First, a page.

1st reading: Joel 2, 12-18
Gospel: Mt 6, 1-6, 16-18
Every year on Ash Wednesday, the Pope receives the Ashen Cross in the Church of Santa Sabina on the Aventine in Rome. He hears these words: "You are dust and to dust you shall return." (Gen 3,19) We, too, may receive the Ashen Cross. Lent reminds us that we did not give life to ourselves, but received it from our Creator, and that one day we will have to return it into His hands. Our body will then indeed return to the dust. The only one who can give us life beyond death is our Creator Himself — through the suffering, death and resurrection of Jesus Christ.
Since our baptism, eternal life has dwelled within us. But this eternal life is just as precarious as our earthly life and must always be nourished and protected against illness. This is what the Church does every year during Lent. For six weeks we strive to focus entirely on this inner life, the eternal life that dwells within us, and to nourish it and bring it to new life, and then to renew our baptism at the Easter Vigil. Lent is thus a kind of annual retreat for the faithful in everyday life: The Church walks together with Jesus for 40 days in and through the desert.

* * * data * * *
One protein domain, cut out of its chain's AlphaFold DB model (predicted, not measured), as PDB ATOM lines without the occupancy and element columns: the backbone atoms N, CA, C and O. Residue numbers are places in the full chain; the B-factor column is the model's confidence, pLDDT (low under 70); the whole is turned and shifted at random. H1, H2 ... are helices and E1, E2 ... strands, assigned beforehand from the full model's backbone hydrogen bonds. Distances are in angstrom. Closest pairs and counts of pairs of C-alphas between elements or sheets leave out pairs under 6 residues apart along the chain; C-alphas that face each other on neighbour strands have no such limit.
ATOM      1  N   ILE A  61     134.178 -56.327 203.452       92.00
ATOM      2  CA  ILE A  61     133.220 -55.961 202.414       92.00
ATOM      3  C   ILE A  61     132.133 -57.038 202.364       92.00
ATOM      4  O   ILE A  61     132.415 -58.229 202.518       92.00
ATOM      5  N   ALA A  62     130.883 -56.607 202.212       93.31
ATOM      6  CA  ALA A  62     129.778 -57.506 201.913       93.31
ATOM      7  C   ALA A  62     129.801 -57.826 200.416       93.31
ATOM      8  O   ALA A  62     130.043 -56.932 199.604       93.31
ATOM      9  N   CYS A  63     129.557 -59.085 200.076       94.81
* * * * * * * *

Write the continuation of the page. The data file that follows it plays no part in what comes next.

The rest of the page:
On Ash Wednesday, the Church reminds us in the Gospel of the three basic elements of the Christian life: almsgiving, prayer and fasting. These are the three pillars on which the Christian life stands.
Let us take a closer look at fasting. It is not an end in itself, but it should free us to love our neighbour and God. What can set us free to love our neighbour and God during this Lent? It does not necessarily have to be hard physical fasting — for example, if a student who has to prepare for exams engages in this, it can distract him from studying. But those whose professional obligations are not impaired by fasting should definitely do it. Many things free us to love our neighbour and God, e.g. abstaining from alcohol or smoking, or abstaining from shopping. Our wardrobes will survive regardless of whether we buy anything before Easter. Let us avoid everything superfluous so that we have more time to devote to our faith, to listen to the voice of God and to be there for other people. We have 40 days to do all of this. ∎